In this post, I want to share some tips on writing papers using $\LaTeX$.

# Use non-breaking space before references

In certain cases, two piece of texts must be close to each other and not appear in different lines, e.g., when you refer to an image or a table. This is when non-breakable space comes to help. In LaTeX, you can insert a non-breakable space with ~. For example, to refer to some figure you have defined, you can use the following:

The figure~\ref{fig:some_fig} shows an interesting result.


This will make sure that figure will always be followed by the index number in the same line.

# Period (or dot) and sentence spacing

LaTeX use different width of space between words in a sentence and between two sentences. Typically, a lower case letter followed by a dot ends a sentence. An upper case letter followed by a dot is some kind of an acronym and is not considered end of sentence. When these rules are broken, you need to tell LaTeX whether there is an inter-word space or a inter-sentence space.

If a dot follows a lower case letter and it is not the end of a sentence, you should follow the dot with an inter-word space (\ ):

The book is first published in the Combin.\ Journal.


For phrases such as Prof. Adam, a non-breakable space is more appropriate:

Prof.~Adam


If a dot follows an upper case letter and it is indeed the end of a sentence, you should precede the dot with \@:

WHO is a world orgnization, just like WTO\@.


# Do not use \textit for emphasizing text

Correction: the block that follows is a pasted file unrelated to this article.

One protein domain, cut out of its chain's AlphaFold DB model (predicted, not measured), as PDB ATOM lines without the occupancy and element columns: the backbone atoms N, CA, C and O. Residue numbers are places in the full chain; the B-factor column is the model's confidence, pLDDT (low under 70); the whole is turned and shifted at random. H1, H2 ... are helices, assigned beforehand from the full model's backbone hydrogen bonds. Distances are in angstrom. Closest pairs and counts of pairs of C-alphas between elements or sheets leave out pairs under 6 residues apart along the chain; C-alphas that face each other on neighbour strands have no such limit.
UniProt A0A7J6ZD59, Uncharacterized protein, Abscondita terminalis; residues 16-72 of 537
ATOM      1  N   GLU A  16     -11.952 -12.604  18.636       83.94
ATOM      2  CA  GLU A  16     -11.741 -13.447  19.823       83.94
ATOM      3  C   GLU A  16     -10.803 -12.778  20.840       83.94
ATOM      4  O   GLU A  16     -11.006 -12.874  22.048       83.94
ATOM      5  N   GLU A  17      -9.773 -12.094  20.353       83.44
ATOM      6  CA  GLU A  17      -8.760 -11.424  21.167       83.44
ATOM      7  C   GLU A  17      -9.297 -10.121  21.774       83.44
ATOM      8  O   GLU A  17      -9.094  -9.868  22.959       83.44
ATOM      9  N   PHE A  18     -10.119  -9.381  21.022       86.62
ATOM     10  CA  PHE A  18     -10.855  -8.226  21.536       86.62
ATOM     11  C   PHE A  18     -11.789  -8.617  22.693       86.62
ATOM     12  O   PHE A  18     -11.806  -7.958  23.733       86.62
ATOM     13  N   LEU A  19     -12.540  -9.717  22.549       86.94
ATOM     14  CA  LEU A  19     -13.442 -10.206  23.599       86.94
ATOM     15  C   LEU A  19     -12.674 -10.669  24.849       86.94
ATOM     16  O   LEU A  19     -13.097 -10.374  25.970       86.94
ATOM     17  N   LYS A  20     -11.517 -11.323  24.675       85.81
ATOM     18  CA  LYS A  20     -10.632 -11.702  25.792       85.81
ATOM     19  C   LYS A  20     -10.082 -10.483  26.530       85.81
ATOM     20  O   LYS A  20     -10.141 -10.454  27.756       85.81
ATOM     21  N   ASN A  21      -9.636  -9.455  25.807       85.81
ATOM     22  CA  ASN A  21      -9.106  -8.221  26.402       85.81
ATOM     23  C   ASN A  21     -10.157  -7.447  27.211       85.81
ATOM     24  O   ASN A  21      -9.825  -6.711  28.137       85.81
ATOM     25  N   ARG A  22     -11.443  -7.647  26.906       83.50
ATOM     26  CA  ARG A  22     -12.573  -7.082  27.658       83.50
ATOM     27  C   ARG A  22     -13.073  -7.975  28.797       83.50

Some people like to use \textit for emphasizing text. Although this works most of the time, it is not encouraged. For example, what if you want to emphasize text inside \textit command? To emphasize text, you should use \emph{} which is dedicated to do this job and does it well.

# Terminate command with curly braces

If you use chktex, you may see warnings like the following:

command terminated with space

That is because if a command does not terminate with a space, the space after it may be ignored by LaTeX.

Good: \LaTeX{} is great.


# Space and parentheses

In short, spaces before the opening parentheses is necessary. If you do not need comma or dot, space after closing parentheses is also necessary. In the enclosed text, there is no need to add spaces in the two ends.

national basketball association (NBA): ✔️

If you use two " for double quotation and two ' for single quotation, you will find the opening quotation is apparently wrong. The correct way to represent double quotation is some text''. The correct way to use single quotation is some text'`.